Robert's sense of responsibility as the keeper of terrible secrets is almost overwhelming and turns his care-free life into the miserable existence of a detective. He withdraws from his friends: "How could he sit amongst them ... and yet carry in his mind those the horrible burden of those dark terrors and suspicions that were with him day and night? He could not do it! He had shrunk from these men as if he had, indeed, been a detective police officer, stained with vile associations, and unfit company for honest gentlemen." Vol III, Chapter 7)

Braddon's first trick is to turn the whole question on its head: detective work, instead of making Robert morally suspect, makes him morally sound: "The one purpose which had slowly grown up in his careless nature until it had become powerful enough to work a change in that very nature, made him what he had never been before - a Christian; conscious of his own weakness; anxious to keep to the strict line of duty; fearful to swerve from the conscientious discharge of the strange task that had been forced upon him; and reliant on a stronger hand than his own to point the way which he was to go." (Vol II, Chapter 1). Detection is now a Christian duty, dictated by fate and directed by God. From now on destiny compels him (Vol II, Chapter 2). He is helpless and not in control of his own actions. "Why do I go on with this? ... how pitiless I am, and how relentlessly I am carried on. It is not myself; it is the hand which is beckoning me further and further upon the dark road whose end I dare not dream of." (Vol II, Chapter 3) Robert even sees his task as a punishment from God for his frivolous life: "surely this must be God's judgment upon the purposeless, vacillating life I led up to the seventh day of last September." (Vol III, Chapter 4).

God's hand or the hand of destiny, however, is not enough to keep Robert going after all. He decides to let George's family determine whether he should continue his investigation. Robert gives "a minutely-detailed account of all that has happened" (Vol II, Chapter 4) to George's estranged father Harcourt Talboys. Harcourt refuses to provide Robert with a legitimate motive to detect: "If you go on, you go on for your own satisfaction." (Vol II, Chapter 4). Robert leaves the Talboys' home with a sense of "an unutterable relief." "The crisis is past and I am free!" He is released from his despicable role as a detective: "His generous nature revolted at the office into which it had found himself drawn - the office of a spy, the collector of damning facts that led on to horrible deductions." (Vol II, Chapter 4).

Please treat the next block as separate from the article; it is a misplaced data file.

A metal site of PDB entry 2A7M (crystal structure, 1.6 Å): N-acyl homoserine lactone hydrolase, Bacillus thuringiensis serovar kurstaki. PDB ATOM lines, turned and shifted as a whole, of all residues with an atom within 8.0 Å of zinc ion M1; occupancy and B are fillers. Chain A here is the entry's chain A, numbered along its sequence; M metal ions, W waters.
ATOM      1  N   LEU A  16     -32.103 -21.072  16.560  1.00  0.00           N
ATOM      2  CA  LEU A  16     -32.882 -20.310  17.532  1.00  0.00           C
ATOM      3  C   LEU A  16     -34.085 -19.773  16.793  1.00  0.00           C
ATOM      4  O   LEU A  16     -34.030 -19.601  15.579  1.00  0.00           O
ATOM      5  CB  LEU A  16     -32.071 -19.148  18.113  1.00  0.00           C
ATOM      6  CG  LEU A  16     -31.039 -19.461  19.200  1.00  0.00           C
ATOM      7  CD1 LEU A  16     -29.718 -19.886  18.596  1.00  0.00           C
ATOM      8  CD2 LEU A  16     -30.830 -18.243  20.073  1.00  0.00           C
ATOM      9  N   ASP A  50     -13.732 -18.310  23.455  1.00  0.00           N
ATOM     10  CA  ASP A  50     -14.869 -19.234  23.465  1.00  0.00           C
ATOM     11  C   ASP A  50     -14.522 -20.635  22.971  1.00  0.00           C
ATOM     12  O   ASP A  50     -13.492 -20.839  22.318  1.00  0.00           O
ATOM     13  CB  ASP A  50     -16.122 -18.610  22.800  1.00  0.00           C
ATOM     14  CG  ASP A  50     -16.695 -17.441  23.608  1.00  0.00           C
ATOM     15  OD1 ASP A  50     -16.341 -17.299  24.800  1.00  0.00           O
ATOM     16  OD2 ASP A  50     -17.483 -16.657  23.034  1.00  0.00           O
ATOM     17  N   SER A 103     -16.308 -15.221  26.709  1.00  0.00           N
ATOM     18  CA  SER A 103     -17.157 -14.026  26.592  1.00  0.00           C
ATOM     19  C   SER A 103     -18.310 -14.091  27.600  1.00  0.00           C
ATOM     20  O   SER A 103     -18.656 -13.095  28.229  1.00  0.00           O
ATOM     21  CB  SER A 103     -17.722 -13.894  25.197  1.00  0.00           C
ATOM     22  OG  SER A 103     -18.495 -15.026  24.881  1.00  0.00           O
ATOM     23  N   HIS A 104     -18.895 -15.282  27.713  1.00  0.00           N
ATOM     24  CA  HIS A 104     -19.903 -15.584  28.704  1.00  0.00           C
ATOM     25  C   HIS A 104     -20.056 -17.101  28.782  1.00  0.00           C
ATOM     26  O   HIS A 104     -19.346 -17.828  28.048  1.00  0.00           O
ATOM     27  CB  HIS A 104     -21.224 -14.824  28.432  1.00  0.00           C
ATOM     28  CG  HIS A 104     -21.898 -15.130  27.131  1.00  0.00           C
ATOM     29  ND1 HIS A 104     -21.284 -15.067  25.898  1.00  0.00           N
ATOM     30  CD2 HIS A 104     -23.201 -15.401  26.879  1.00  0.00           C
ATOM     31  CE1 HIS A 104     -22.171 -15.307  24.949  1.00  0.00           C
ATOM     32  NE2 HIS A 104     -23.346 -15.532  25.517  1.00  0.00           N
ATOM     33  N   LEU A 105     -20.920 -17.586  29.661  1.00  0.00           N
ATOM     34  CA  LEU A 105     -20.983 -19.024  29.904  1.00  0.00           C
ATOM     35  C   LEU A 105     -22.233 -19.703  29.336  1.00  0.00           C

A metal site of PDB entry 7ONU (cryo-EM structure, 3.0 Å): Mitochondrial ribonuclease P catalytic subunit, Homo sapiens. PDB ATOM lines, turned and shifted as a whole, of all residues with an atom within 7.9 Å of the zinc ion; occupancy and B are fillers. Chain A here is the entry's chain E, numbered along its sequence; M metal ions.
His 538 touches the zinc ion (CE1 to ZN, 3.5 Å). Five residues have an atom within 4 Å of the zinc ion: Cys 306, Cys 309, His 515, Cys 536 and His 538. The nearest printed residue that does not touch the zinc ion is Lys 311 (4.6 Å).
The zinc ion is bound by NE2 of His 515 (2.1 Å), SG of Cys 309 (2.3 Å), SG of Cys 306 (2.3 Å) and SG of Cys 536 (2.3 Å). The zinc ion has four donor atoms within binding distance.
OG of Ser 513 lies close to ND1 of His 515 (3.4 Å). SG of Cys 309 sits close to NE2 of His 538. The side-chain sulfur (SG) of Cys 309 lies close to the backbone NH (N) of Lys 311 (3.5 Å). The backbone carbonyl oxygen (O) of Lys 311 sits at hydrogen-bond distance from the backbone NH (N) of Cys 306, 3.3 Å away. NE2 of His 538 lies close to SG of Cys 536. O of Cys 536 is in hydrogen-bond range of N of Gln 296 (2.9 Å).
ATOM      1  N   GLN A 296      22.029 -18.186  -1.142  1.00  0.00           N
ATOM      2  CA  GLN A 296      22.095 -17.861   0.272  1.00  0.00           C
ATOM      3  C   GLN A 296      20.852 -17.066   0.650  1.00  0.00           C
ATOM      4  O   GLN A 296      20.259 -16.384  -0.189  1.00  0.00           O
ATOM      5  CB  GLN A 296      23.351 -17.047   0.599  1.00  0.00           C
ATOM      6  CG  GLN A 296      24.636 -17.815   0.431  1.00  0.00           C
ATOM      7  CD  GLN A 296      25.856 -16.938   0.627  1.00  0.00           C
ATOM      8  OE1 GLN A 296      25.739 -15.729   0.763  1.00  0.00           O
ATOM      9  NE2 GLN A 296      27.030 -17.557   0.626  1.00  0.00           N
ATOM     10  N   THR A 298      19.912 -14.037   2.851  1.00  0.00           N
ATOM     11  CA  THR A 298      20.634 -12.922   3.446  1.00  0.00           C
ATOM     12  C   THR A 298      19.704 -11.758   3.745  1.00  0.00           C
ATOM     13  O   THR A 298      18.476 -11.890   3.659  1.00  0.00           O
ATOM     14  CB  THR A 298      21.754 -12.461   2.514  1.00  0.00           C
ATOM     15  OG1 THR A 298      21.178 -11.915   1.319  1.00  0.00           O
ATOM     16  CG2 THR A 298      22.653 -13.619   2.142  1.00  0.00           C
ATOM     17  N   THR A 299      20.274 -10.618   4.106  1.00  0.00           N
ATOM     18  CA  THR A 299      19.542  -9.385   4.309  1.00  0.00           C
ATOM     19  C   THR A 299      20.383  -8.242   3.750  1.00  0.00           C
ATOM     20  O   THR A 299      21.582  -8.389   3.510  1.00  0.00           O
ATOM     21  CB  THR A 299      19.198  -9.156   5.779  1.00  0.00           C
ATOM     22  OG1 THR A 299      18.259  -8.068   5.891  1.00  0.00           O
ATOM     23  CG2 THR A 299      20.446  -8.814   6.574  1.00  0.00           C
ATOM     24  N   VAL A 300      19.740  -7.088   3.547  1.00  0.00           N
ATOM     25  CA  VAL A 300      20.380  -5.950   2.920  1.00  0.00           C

If Robert hangs up his deer-stalker, we will never find out Lady Audley's secret. Fortunately, the handsome and smart Clara Talboys, the sister who so reminds Robert of his lost friend, runs after him. Clara injects a whole new level of passion into the investigation: "I shall go mad unless I can do something - something towards avenging his death." This lady is serious: "Choose between the two alternatives, Mr Audley. Shall you or I find my brother's murderer?" (Vol II, Chapter 5)

Clara Talboys finally clears all doubt from Robert's mind and the resolution to his crisis of motivation comes in a nice moment of textual self-awareness: "He was on the spot at which all record of his friend's life ended as suddenly as a story ends when the reader shuts the book. And could he withdraw now from the investigation in which he found himself involved? Could he stop now? For any consideration? No; a thousand times no! Not with the image of that grief-stricken face imprinted on his mind. Not with the accents of hat earnest appeal ringing on his ear." (Vol II, Chapter 7)

Clara's role as Robert's motivator is left intriguingly ambiguous. Robert's reaction seems at first glance romantic: he will do battle for Clara and protect her from soiling her own delicate hands in detective work. However, Clara's vehemence and self-assurance are so convincing that she appears as a capable adversary to Lady Audley. Robert Audley will be her tool and her weapon.

Now that he has a strong, insistent woman behind him spurring him on, Robert can crack on with the detective work and all qualms about the moral justification of his investigation are removed. He is fully motivated.